Ben Killoy is a Marine veteran, turned blogger, life coach, speaker, and podcaster whose mission is to bring Military Veteran Dads home to their families and step into their best life.
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Scott DeLuzio 00:00:00 Thanks for tuning into the Drive On Podcast where we're focused on giving hope and strength to the entire military community, whether you're a veteran active duty guard reserve, or family member, this podcast we'll share inspirational stories and resources that are useful to you. I'm your host, Scott DeLuzio. And now let's get on with the show. Everybody. Welcome back to the Drive On Podcast. Today, my guest is Ben Killoy. Ben is a Marine veteran, turned blogger life coach, speaker, and podcaster, whose mission is to bring military veteran dads home to their families and step into their best life. So welcome to the show. Ben, why don't you tell us a little bit about yourself and your background.
Ben Killoy 00:00:42 Thank you, Scott, for having this conversation with me a little bit about my background as I got into the Marine Corps right out of high school. I would have been voted least likely to join the Marine Corps. And I was a stone throw away from going into the Air Force. And in those times where I was going to the Air Force, my idea was all I wanted was computers. And so the Air Force was very computerized. I was not looking to shoot things up. I was not looking for any of the military ask things that people joined for. I was literally looking for computer education. And so I was all in the Air Force. And then the day that changed my life was a church picnic in August of 2002. And the Marine recruiter had a bouncy house. And at this picnic, my mom wanted to make sure that I was exploring all my options because she thinks I was making an irrational decision.
Ben Killoy 00:01:23 Why she thought I'd go talking to the Marine was a good idea because it's the complete opposite of safety from the Air Force. And, but she did. And next thing you know, I quickly find out the Marine Corps has all the jobs that the Air Force does. I'm talking to him on Tuesday of the next week and two weeks later and raised my right hand for the Marine Corps. And that became my defining moment. I served four years in the Marine Corps. I served my time in Okinawa. I never saw a time in Iraq or Afghanistan, got out in 2007, got stuck on the standard one lane American dream that they assigned to you on the other side of the transition, get a job, start a family, get a house, get your debt in order. And all of these things should post a lineup. And it all kind of came crashing down in 2014.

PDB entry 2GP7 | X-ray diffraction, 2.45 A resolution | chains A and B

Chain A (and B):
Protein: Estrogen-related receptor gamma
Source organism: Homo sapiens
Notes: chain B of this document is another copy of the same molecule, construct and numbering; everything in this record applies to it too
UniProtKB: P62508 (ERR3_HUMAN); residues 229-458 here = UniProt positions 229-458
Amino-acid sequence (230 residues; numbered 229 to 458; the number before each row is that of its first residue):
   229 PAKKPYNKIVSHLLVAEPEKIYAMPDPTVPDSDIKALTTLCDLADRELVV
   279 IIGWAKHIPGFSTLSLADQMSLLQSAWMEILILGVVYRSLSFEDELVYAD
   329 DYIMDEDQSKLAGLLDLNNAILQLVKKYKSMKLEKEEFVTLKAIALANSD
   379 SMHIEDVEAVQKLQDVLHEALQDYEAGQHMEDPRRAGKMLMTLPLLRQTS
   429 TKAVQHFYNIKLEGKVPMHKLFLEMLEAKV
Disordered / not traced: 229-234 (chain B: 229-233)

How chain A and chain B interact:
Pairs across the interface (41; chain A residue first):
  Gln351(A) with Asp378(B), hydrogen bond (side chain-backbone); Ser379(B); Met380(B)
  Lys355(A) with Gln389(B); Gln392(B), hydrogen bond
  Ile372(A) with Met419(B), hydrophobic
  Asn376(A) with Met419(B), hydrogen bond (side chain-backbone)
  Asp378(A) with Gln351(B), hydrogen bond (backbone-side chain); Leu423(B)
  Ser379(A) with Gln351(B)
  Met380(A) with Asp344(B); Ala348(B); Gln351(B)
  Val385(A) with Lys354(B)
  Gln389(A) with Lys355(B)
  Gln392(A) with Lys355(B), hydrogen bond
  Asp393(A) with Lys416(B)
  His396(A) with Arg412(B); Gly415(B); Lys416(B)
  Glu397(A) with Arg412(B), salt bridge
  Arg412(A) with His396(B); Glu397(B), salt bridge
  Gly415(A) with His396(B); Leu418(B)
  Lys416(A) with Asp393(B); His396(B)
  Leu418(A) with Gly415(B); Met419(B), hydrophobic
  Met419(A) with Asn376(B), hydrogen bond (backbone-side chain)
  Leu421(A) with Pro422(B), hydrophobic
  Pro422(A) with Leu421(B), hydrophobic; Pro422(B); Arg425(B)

Ben Killoy 00:02:01 When I quit college, I dropped out and said, this isn't working. And then from that moment, all the grass dried up because like, they literally tell you, you get this piece of paper. World is supposed to be easier. The world is supposed to get better. You're supposed to feel better about yourself. Well, I just killed this one tool that was supposed to do that. And it was that pit, that tool that I was missing, that I really had to start asking better questions. And it was in the spring of that year that I found a real love of leadership, which I had in the Marine Corps. But as many people in the military transition out, they realize they don't trust you to run the copier. So you kind of turn off your leadership traits. And then once I realized these are in here, I was like, I need to figure out how to turn these back on.
Ben Killoy 00:02:44 I need to figure out what I can do. And that kind of sparked this journey of learning leadership, but then also getting it wrong, that leadership isn't about influencing people. It's about first influencing yourself. And that still took about another five years to really figure out that, that true lesson. And then 2018, I had the courage to start my own podcast, Military Veteran Dad, with this really this idea that I think I'm wrong about where I can't go. And I'm going to try to prove myself wrong because honestly the thought in my head, when I started my podcast was guys like me don't do podcasts. And I had to be like, you know what, maybe I'm wrong. And so I let the downloads kind of speak for that. And now almost three years later, I'm still going. And now I have a second podcast on the same topic of fatherhood, but more talking from the same ideas and issues with military dads suffer. But realizing that this is the pandemic before we had a pandemic and that many dads struggle from the same BS stories in our head that prevent us from fully coming home emotionally and just being physical within our homes and not being someone that's influencing our kids, leading our kids, shepherding our kids through their emotions. And we just become this person that feels only valuable when we're working.